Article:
The full disclosure of secrets Pollard passed to Israel are so damaging the memo detailing the gravest of them is itself Top Secret; he essentially revealed the “sources and methods” of all American intelligence gathering. Secretary Weinberger asserted Pollard had a photographic memory and the ability to go on disclosing secrets into the foreseeable future (a summary is available here).
“It is difficult for me, even in the so-called ‘year of the spy,'” wrote Weinberger, “to conceive of a greater harm to national security than that caused by the defendant in view of the breadth, the critical importance to the U.S., and the high sensitivity of the information he sold to Israel. That information was intentionally reserved by the United States for its own use, because to disclose it, to anyone or any nation, would cause the greatest harm to our national security.”
In his defense trial, Pollard claimed he was motivated by altruism for Israel’s security and not greed, but was still paid $11,000 (almost $24,000 adjusted for inflation) and a diamond and sapphire ring he used to propose to his girlfriend. He would eventually receive $2,500 (more than $5,700 in 2015) each month for his work for Israel, as well as cash for hotels, meals, and other luxuries. Pollard admitted to taking the money. The government alleged he was a habitual drug user who burned through cash as fast as he could get it. In the above video, Marion Bowman called him a very “venal person.”
The government’s case against Pollard included unsuccessful attempts to broker arms deals with South Africa, Argentina, Taiwan, Pakistan, and Iran. When the Israelis were asked to return the material, they returned only low-level classified documents, but the U.S. was aware of more than 10,000 documents Pollard passed, at times by loads in suitcases, copied by Israeli agents with two high-speed copiers in a DC apartment. Ron Olive, the NCIS investigator handling the Pollard case, later detailed more than a million documents.
“By his own admission, he gave enough information to fill a space six feet by six feet by ten feet.”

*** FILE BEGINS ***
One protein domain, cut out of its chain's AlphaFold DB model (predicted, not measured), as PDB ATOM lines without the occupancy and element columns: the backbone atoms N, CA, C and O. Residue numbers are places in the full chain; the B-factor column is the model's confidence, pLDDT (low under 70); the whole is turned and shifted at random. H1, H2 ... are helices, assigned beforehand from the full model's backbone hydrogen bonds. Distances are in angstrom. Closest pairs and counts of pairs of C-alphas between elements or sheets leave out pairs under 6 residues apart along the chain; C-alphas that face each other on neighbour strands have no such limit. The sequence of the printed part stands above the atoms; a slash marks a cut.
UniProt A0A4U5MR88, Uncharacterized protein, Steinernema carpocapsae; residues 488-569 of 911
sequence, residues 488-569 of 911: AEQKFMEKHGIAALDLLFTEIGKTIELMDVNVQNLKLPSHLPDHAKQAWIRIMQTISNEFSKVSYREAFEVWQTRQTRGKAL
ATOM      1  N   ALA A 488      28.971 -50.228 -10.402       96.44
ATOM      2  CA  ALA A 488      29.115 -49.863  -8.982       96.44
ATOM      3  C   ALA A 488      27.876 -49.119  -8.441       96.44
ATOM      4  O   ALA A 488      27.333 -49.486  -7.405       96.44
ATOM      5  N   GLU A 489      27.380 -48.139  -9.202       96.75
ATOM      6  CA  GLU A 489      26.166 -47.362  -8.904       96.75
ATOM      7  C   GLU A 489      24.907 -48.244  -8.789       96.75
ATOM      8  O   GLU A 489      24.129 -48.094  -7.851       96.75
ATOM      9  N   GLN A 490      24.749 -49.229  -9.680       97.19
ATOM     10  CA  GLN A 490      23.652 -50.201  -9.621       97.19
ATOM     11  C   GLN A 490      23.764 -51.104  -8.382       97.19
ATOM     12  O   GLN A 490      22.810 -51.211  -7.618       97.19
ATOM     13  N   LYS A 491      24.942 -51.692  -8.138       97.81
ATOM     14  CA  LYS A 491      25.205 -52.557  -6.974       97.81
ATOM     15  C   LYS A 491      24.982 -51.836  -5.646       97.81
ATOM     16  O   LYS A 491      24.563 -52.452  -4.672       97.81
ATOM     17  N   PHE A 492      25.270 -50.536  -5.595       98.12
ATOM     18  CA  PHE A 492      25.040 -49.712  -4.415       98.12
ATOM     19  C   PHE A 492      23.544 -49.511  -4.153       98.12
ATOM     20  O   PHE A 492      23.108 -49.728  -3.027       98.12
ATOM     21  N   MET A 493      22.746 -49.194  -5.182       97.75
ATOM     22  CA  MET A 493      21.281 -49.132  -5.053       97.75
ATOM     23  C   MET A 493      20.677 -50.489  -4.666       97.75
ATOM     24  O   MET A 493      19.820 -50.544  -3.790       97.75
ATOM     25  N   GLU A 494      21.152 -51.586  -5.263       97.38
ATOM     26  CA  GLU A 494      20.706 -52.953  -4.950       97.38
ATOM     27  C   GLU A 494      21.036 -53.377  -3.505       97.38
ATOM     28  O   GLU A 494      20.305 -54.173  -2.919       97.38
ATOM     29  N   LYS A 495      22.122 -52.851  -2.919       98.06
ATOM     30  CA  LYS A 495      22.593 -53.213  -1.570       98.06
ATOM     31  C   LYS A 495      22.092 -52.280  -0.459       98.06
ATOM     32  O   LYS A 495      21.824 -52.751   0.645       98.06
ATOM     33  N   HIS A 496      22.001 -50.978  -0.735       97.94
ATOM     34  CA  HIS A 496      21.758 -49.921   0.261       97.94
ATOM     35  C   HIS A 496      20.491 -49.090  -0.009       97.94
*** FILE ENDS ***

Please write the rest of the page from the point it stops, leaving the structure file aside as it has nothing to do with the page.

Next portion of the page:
A Texas native, Pollard attended Stanford University and graduated in 1976. After a few failed attempts at graduate school, he also failed to get a job at the CIA, being unable to pass the polygraph test necessary for the CIA’s Top Secret clearance. He was able to get a job at the Naval Intelligence Support Center, Surface Ships Division. While there, his boss tried to fire him, but he was instead reassigned to a Naval Intelligence Task Force.
Along the way he had a meeting with Adm. Sumner Shapiro, the Commander of Naval Intelligence Command, which led to the admiral ordering his security clearances revoked. Shapiro, who insists Pollard was too low ranking to know what the U.S. was sharing with Israel, described Pollard as a “kook,” saying “I wish the hell I’d fired him.” His clearance somehow wasn’t revoked but was downgraded, only to be returned after Pollard filed a lawsuit to get it back.
In college, Pollard made a lot of outrageous claims; he was an agent of Mossad, Israel’s intelligence service (who have an active policy of not spying on the U.S.), he claimed to have killed an Arab while guarding a kibbutz in Israel, and that he was a Colonel in the Israeli Defense Forces. None of this was true, but in June 1984, while working at Task Force 168, he met an actual Colonel in the Israeli Air Force, Aviem Sella. Pollard volunteered to spy for Israel, telling Sella his belief there were secrets the U.S. was not sharing with Israel that were vital to Israeli interests.
In an exhaustive 1987 report, NCIS investigator Ron Olive alleged Pollard passed material on to South Africa and tried to pass it on to Pakistan. He took intelligence documents about China which his wife used to advance her business interests. He passed No Foreign Access (NOFORN) information on to an Australian Navy officer.
He was caught when a coworker noticed he was removing classified material from the work center, but didn’t seem to be taking it anywhere relevant. He was put under surveillance and the FBI caught him moving classified documents. He told the FBI he was taking them to another agency for a consultation, but that turned out to be false. During the voluntary interview, Pollard asked to call his wife, using a code word (“cactus”) which meant the game was up and that she should destroy all the classified material in their home.
Pollard agreed to a search of his house, which turned up documents his wife missed. Since there was no proof of passing the documents on, the case was given to his supervisors. When they asked him to submit to a polygraph, he admitted to passing the documents on but didn’t mention Israel. Meanwhile, Pollard’s neighbor — himself a naval officer — began to cooperate with the FBI, handing over a 70-pound suitcase full of classified material Mrs. Pollard gave him for safekeeping. Pollard and his wife were again put under surveillance by the FBI.
This time, Pollard and his wife tried to seek asylum at the Israeli Embassy in Washington, D.C. but were turned away. They tried invoking the Israeli Law of Return, but were still rebuffed. As soon as he left the embassy, he was taken down by FBI agents. His wife evaded capture for a few more days, alerting Sella and allowing all the Israelis involved to escape via New York.
When U.S. investigators traveled to Israel, the Israelis were uncooperative, forcing every question and answer to go through Hebrew-English translation (everyone spoke English), purposely creating a schedule designed to tire the investigators, denying them sleep, stealing items from their luggage and withholding Sella’s identity. Most of the documents taken by Israel were not returned.